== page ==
Panic Room Presses the Right Buttons
- Holly McClure Movie Reviewer
- 2002 3 Mar
Panic Room - R
Best for: Mature teens and adults.
What it's about: Searching for a new home after her painful divorce, Meg Altman (Jodie Foster) and her teenage daughter, Sarah (Kristen Stewart), discover a 3-story 1800's brownstone in Manhattan's Upper West Side. Behind a hidden door in the master bedroom is a panic room, complete with impenetrable walls, surveillance monitors of the entire house, a separate ventilation system and a phone line. The first night in their home, Meg discovers three burglars (Forest Whitaker, Jared Leto, Dwight Yoakum) have broken in, so she and Sarah hide in the panic room. The three men are looking for millions of dollars rumored to be hidden in the secret room, but when Meg refuses to give up and her ex-husband Stephan (Patrick Bauchau) shows up to help, what should have been a simple burglary turns into deadly game.
The good: I love what I call "get me" movies because they are intense and thrilling -- a game of survival of the fittest. Foster spends the entire movie in her pajamas running, jumping and thinking one step ahead of the bad guys. She gives an exciting but exhausting performance as she defends her sickly daughter (and to think Foster was pregnant when she made this movie!).
Face it: These days it's hard to make a unique thriller with plot points that surprise the audience, and even harder to make it scary when we know the main characters probably aren't going to die (especially children).
The dangerous nature of the three men and the limits they will go to for the love of money is the key to why this story works and manages to build suspense. The "scare factor" works because the three men are unpredictable, cold-hearted and greedy. Singer/songwriter/actor Yoakum once again proves he can play "mean" characters better than most.
The not-so-good: If you especially fear being robbed or hate to stay by yourself, this may not be the movie for you. Several scenes are unsettling, suspenseful, frightening and violent (propane gas is pumped into the ventilation system which in turn explodes in flames, Meg leaves the panic room for her cell phone, a couple of people are killed, another is brutally beaten, Sarah begins to convulse from a diabetic condition and requires a shot of insulin, a man's hand is caught/crushed in a door).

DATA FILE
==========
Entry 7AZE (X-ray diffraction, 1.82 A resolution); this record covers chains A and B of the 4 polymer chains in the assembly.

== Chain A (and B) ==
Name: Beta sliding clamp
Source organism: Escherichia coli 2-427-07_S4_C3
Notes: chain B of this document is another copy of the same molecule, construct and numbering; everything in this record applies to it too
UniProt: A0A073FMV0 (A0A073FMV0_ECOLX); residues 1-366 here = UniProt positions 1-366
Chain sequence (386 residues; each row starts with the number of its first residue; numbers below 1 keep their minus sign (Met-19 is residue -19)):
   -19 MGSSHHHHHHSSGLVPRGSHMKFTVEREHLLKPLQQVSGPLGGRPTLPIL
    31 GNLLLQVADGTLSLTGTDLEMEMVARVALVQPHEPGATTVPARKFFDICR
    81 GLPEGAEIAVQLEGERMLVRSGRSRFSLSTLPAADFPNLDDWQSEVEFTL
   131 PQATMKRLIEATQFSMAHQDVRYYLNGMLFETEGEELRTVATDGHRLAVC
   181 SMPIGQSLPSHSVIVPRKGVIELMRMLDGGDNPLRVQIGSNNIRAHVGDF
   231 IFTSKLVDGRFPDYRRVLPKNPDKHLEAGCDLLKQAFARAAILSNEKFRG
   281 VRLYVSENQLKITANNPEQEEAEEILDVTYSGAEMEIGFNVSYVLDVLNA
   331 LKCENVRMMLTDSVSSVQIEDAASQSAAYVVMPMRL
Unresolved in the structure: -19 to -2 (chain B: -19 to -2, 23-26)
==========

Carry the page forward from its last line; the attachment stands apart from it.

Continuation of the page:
Sarah's sarcastic "teen attitude" with her mother (in the beginning of the movie) is supposed to be the result of "divorce issues," but that behavior made it harder to feel sympathy for her character. When her diabetic condition is revealed and she almost loses her life, the girl's demeanor changes.
Offensive language and behavior: Lots of language (mostly the "F"-word), crude dialogue, some religious profanity and exclamations. Some adult dialogue about the bitter divorce.
Sexual situations: Dialogue about the father's girlfriend (whose voice is that of Nicole Kidman, who was originally cast in the role of Jodie Foster).
Violence: A man is shot in the head, then shot again, Stephan is brutally beaten and has a bloody face, a fire burns a man's face, Meg slams a door on one of the man's hand, a man aims a gun at Meg.
Parental advisory: Just because there is a pre-teen character in this movie doesn't make it suitable for the PG-13 crowd. This is an "R"-rated adult story, with violence and language that is too mature for the younger crowd.
Bottom line: I enjoyed this movie because of the talented cast and their ability to make the premise believable. Having your own panic room might be an appealing idea, but having one in your home could create undo fear and paranoia in your life. Would you put a panic room in your house if money were no object? This movie raises that interesting question.